Gardiner Montana to Boise, Idaho
Old Faithful, as viewed through the
window of the Old Faithful Lodge
|Driving through the Yellowstone Arch|
My first visit to Yellowstone National Park was in 1957 and I'm afraid to admit that I really can't recall it. But I've been back to Yellowstone many times since and had the opportunity to explore it with Linda and then with the family.
Clock and Fireplace inside
Old Faithful Inn
Every time we been to Yellowstone we have camped. It seems like this is the best way to see it, however, one of these days I'd like to spend a couple of nights at the Old Faithful Inn or at one of the other beautiful hotels at the Park.
|Old Faithful Inn, built by the Northern Pacific Railroad|
|Exterior detail of Old Faithful Inn|
|Interior of Old Faithful Inn|
Of these two sources, it was the railroads that really did the heavy lifting to bring about the national parks. Had it not been for lobbying by the Northern Pacific Railroad, Yellowstone National Park would not have come into being when it did. The Northern Pacific Railroad lobbied Congress for the creation of Yellowstone National Park. It undoubtedly also assisted in drafting the legislation which created the Park.
In my pony, ready to drive
|Inscription above Yellowstone Arch|
During our short stay at Yellowstone we were struck by the large numbers of foreign tourists. Visitors from Europe and Asia have embraced Yellowstone. Last year 4.5 million visitors saw the sights. It seemed to us that approximately 40% of the visitors we saw were foreign. It also seemed that a significant portion of those tourists wanted to experience Yellowstone the way they understand Americans to experience the park. There were a great many rented RVs touring the park. Linda and I watched with amusement as a park ranger, through an interpreter, explained to two Asian men that the Park Police had received a large number of complaints about their erratic driving. He told them that he would let them go with a warning, but that he didn't want to hear any more complaints. They needed to slow down and obey the traffic laws. Having been in foreign lands, I felt for them.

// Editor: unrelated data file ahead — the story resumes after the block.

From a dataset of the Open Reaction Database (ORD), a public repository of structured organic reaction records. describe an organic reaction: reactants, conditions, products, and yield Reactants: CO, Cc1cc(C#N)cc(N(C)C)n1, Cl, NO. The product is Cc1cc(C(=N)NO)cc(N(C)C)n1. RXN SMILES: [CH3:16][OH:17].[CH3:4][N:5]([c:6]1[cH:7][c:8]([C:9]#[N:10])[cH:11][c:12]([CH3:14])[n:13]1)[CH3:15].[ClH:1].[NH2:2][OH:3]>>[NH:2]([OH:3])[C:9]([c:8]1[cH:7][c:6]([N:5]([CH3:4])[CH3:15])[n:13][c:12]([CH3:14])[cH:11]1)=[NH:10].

Thursday, July 13 brought this vacation adventure to a close.
|The view with our coffee.|
We started the day as we had started so many others with coffee percolating on our one burner Coleman stove and a cup of coffee at the campsite. It was then time to break camp and head for home.
It has been a wonderful vacation. We were gone for 44 days and traveled 7,783.5 miles, using 307 gallons of gas. We changed the oil and the beginning of the trip, and twice on the road.
I would not trade the experiences that we've had for anything in the world. This is a big beautiful country. The people that we've met have been, almost without exception, extremely kind, thoughtful and polite. Folks went out of their way to tell us about the beauty of their town or their state. They asked if there was anything they could do to help us enjoy and wished us "HAPPY TRAILS". It was fun to add some of them to our blog. We've had 10,219 views of the blog from all over the world. Thanks to all the readers for letting us share our trip.
It's nice to be home with indoor plumbing, a handy shower, and to greet our dog Chester, but I also find myself thinking about the next road trip....
|Home sweet home.|
Monday morning I fly to California to pick up the Ranchero and drive it home.